Two electrical substations serving load in Lower Manhattan were destroyed by the collapse of World Trade Center Building 7, where they occupied the two bottom stories. On Sept. 11, their combined 407-Mw capacity was loaded about 75%. Two 138-kv feeder cables serving them also were lost.
IMPROVED OUTLOOK |
Rana oversaw rapid restoration of electrical system. (Photo by Thomas F. Armistead for ENR)
Restoring electric power became the top priority, says Louis Rana, Consolidated Edison Co. vice president for Manhattan electric operations. To meet the immediate goalreopening the New York Stock Exchange on Monday, Sept. 17Con Ed technicians working round the clock ran 36 miles of what Richard P. Fogarty, substation and transmission chief engineer, calls "13-kv extension cords" around both sides of the site to the blacked-out areas.
Lines laid directly in the streets to save time were buried only at intersections to allow passage of emergency vehicles. The power was restored by 6:00 a.m. on Sept. 17 and the exchange opened on schedule. Ten days after the attack, power had been restored to the rest of the affected areas.
The priority then shifted to preparing for the summer peak load, requiring replacement of at least one of the stations. At an existing station in the vicinity of the South Street Seaport, five bays were available, complete with 138-kv feeders. Transformers ordered for another project were diverted to the replacement station. Vendors went all-out to meet emergency orders for switchgear and other equipment, says Fogarty. With that kind of cooperation and packaged equipment being installed in an existing building, the substation was in service April 27, after less than eight months. "Normally that takes two to three years," notes Rana.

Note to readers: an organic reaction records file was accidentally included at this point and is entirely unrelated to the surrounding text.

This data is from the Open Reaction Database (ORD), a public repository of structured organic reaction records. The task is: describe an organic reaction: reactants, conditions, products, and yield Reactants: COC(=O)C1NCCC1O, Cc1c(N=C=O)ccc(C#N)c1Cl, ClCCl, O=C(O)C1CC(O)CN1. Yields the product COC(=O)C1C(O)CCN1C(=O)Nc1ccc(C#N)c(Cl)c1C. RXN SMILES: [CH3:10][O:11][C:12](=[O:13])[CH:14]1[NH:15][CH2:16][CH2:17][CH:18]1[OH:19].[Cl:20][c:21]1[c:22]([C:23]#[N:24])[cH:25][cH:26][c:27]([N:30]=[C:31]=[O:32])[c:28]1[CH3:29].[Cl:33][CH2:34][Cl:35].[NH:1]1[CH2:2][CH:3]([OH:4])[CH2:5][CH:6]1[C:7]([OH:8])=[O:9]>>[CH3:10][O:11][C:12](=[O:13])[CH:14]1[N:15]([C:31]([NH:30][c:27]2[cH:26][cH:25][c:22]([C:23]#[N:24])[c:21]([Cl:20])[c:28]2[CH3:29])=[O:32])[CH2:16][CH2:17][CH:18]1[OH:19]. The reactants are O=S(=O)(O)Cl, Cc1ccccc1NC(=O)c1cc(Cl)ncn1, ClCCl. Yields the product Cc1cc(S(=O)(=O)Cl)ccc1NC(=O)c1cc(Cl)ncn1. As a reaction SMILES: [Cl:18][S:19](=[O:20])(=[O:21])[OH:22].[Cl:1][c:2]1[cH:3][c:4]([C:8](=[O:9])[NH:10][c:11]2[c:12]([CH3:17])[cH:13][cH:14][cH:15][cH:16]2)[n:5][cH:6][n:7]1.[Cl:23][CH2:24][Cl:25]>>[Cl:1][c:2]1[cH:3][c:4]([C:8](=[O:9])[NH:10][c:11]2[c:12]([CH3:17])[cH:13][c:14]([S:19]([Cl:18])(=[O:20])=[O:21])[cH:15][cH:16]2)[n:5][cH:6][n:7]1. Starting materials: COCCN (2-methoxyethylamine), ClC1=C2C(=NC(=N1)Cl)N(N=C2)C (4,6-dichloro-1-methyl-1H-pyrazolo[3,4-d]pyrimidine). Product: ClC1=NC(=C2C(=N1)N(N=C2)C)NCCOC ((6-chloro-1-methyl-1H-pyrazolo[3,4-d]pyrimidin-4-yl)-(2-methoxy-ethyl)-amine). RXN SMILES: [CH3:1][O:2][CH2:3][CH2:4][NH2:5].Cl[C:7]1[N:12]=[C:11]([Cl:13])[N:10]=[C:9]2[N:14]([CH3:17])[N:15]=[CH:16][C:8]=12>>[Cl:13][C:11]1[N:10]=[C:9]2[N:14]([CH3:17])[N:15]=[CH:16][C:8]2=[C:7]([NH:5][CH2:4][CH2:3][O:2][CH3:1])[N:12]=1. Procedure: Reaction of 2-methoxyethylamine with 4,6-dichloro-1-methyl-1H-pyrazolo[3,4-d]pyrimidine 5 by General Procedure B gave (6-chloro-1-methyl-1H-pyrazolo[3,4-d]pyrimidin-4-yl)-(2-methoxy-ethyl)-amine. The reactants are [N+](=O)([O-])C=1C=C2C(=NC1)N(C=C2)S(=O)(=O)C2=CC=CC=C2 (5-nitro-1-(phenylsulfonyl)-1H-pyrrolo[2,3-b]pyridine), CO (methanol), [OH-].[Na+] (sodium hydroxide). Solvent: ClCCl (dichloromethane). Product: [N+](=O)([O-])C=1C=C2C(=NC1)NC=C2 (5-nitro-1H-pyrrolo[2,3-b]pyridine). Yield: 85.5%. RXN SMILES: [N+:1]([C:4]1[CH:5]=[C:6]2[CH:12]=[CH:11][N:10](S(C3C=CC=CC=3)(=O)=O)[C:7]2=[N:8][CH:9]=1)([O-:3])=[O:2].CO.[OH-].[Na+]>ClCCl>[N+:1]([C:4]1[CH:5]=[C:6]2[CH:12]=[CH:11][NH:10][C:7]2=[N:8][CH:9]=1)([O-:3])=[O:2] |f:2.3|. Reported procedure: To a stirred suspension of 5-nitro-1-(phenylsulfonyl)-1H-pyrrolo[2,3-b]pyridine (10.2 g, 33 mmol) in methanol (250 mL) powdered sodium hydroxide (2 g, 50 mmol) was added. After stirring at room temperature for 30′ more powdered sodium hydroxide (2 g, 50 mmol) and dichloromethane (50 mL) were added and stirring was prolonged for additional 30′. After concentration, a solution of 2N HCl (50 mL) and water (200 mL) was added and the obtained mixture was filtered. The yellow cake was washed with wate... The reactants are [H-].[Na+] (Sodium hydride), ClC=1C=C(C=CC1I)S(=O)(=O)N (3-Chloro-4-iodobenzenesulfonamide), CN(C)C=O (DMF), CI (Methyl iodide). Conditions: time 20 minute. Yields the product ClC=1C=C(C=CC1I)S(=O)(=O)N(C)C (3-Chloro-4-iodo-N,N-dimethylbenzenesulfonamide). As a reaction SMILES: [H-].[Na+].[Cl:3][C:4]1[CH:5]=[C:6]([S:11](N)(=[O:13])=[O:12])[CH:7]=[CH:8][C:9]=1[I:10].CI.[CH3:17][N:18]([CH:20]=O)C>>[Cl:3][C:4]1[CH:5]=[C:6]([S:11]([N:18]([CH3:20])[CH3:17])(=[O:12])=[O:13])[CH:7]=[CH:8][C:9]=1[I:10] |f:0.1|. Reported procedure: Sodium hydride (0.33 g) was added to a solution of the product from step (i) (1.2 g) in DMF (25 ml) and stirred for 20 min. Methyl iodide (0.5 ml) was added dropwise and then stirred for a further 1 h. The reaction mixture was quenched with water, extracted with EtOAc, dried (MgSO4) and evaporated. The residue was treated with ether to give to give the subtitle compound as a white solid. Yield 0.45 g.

Underground utility replacement also proceeded on a grand scale and a fast track. The emergency cable on the streets was replaced by 130 miles of new underground cable in nearly nine miles of trenches, says Rana. In late May, Con Ed removed the last of the temporary electric cable in the streets. Now, "the bulk of the underground work has been completed," he says.
A substation is planned for the building now being constructed on the 7 WTC site. The lower four stories will hold up to 10 transformers and associated switchgear, says Fogarty. Con Ed was hoping to have the station available by summer 2003, but "that's physically impossible now," he says. Con Ed plans to have its new station operating even as the building rises above it, but Fogarty says he will serve next summer's load with diesel generators, if necessary.
Telecommunications also reeled from the attack. "The square mile surrounding the World Trade Center is without doubt the most intensive square mile of telecom on Planet Earth," says David Johnson, spokesman for AT&T, Bedminster, N.J.
The WTC basement held the largest AT&T local network transport node in the U.S., says Kevin Lynch, vice president of field operations. With the capacity to handle more than 1.7 million voice messages at a time, it was a crucial telecom link serving all the financial exchanges in the nation's financial heart. "We essentially had to rebuild [the network] in the outside plan," says Lynch.
Following a rehearsed disaster recovery plan, AT&T restored service to the few customers remaining in the devastated area with a parking lot full of preloaded tractor-trailers in Jersey City, N.J. By Monday morning, the stock exchange could count on telecom as well as electricity.
AT&T now has dispersed replacement equipment to remote locations, making the system much less vulnerable to future attacks.
Workers cleared space for the new nodes in three separate buildings elsewhere in Manhattan and ran nearly 6,000 miles of fiber-optic cable up the east and west sides of the island to them from the area of the destroyed transport node. Of the cost, Lynch will say only that it was greater than $100 million.urning disaster into opportunity, utility companies and other service providers are using the wholesale reconstruction of Lower Manhattan grids and networks to upgrade, modernize and rationalize their systems.